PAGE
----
Tension in constituency caused 'significant strain' on Pryce - Embattled PNP MP resigns as deputy general secretary
Although Raymond Pryce is no stranger to controversy, the battle-worn politician is being urged to 'smile at the storm with God in the vessel'.
"Them could a resign him, fire him, move him, as long as dem no kill him," said Andrea Charles, a declared Pryce loyalist.
"And guess what - Jah know and God know to - me and the people of North East St Elizabeth, just love MP Raymond Pryce even more and nothing is going to change that," she added.
Like the proverbial phoenix, Pryce has been able to rise from the ashes of controversies.
But it is left to be seen whether he will be able to soar again after resigning yesterday as deputy general secretary of the People's National Party (PNP) after a short stand-off.
It's been a double whammy for Pryce as he was released as the candidate for North East St Elizabeth, sparking the political row that has threatened to break him.
Pryce's resignation letter was sent to PNP President Portia Simpson Miller, spurring another in a series of meetings with senior officers of the party this week.
"Situations within the political organisation of the PNP North Eastern St Elizabeth have - despite my best efforts to prevent same - continued to play out in a very public manner," wrote Pryce.
"All of us as comrades support the right of our membership to express opinions freely and to do so respectfully and within the established channels," he added.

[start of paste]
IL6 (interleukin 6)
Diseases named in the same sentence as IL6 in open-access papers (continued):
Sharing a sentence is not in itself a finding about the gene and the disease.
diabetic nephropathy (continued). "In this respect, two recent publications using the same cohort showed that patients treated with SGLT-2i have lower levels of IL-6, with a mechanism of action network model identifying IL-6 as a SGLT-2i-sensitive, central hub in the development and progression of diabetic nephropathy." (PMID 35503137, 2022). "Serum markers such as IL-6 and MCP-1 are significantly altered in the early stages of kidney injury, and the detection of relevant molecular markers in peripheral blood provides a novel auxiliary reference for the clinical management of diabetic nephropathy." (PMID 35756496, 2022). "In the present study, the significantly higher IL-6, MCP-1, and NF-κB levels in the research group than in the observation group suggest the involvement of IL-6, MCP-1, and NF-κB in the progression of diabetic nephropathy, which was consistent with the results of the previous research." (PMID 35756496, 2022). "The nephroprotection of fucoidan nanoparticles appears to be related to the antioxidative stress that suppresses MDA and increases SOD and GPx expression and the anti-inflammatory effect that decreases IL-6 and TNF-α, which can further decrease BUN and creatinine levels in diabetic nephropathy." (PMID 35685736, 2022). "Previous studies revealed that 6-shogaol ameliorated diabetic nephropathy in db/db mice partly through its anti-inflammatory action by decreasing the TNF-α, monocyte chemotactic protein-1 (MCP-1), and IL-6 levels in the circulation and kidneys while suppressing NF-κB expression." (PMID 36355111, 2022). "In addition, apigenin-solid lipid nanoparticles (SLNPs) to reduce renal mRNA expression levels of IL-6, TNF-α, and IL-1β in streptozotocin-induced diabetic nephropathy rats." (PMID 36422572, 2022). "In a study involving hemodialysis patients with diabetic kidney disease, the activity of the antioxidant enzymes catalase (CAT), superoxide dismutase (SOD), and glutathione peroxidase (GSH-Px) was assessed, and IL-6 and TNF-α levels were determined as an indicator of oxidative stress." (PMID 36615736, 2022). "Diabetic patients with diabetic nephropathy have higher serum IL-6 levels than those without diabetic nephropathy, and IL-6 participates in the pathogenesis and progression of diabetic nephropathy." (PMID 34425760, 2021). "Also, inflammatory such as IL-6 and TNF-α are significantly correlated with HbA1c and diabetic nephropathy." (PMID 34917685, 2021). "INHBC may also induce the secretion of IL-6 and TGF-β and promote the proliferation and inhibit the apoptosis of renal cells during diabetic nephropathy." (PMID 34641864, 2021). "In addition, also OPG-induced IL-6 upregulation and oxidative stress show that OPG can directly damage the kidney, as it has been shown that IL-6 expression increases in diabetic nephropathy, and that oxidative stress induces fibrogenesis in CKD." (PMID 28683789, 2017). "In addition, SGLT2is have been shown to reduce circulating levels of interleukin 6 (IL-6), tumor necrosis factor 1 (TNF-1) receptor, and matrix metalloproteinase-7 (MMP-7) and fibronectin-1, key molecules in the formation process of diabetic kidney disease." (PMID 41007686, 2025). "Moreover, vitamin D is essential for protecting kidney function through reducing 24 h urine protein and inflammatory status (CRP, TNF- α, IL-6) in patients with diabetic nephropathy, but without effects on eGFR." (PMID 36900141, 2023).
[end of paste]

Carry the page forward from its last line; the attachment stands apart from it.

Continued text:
Continued Pryce: "The current situation has caused significant strain and concern to me as member of parliament and officer of the party, who holds the post of deputy general secretary - communication."
Pryce said it was regrettable that the matters have detained much of the attention of the leadership of the party and have impacted on their collective ability to proceed on other crucial issues.
He described the situation as untenable.
"As a result and as a course of principle and respect to you personally and as party president and officers who had invited me to serve as deputy general secretary in the first place, I tender my resignation from that post and from the officer corps."
Pryce asserted that he remained convinced that, based on fact and experience, the PNP still presents the best opportunities for Jamaica's continued development.
"I will continue my membership in the party and will work earnestly to contribute to its advancement and that of the people of Jamaica," he said.
In his first term at Gordon House, Pryce also locked horns with political veteran JC Hutchinson in a parliamentary showdown that sparked verbal embers.
With Pryce being replaced as the PNP standard bearer in North East St Elizabeth by businessman Evon Redman, unyielding Pryce loyalists refused to let up, resulting in a series of protests that led to a massive stand-off at the party's Old Hope Road headquarters in St Andrew.
In the aftermath of his resignation, Pryce borrowed a poem from well-known author, Rudyard Kipling, signalling that he was down but not out.
But when The Gleaner made contact, Pryce opted not to divulge much.
"Speak to the party secretariat on that matter," he said.
Although the contention erupted in the last quarter of 2015, Pryce has come under renewed fire since throngs of his supporters descended on the PNP Old Hope Road headquarters on Monday, a week after another bout of protests disrupted life in the strong PNP constituency.
The bulk of the membership of the officer corps of the party has been clamouring for Pryce to be sanctioned in the aftermath of Monday's protest.
The party executive indicated in a statement that, contrary to reports, it had not voted or taken any decision to remove or suspend Pryce, notwithstanding the fact that many members expressed no confidence in him remaining as deputy general secretary.